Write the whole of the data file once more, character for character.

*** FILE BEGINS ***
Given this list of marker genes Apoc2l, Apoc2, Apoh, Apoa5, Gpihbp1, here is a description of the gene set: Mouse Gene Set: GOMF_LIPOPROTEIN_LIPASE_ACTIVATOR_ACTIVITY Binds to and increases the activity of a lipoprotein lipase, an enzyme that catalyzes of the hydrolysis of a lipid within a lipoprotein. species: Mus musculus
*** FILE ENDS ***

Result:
Given this list of marker genes Apoc2l, Apoc2, Apoh, Apoa5, Gpihbp1, here is a description of the gene set: Mouse Gene Set: GOMF_LIPOPROTEIN_LIPASE_ACTIVATOR_ACTIVITY Binds to and increases the activity of a lipoprotein lipase, an enzyme that catalyzes of the hydrolysis of a lipid within a lipoprotein. species: Mus musculus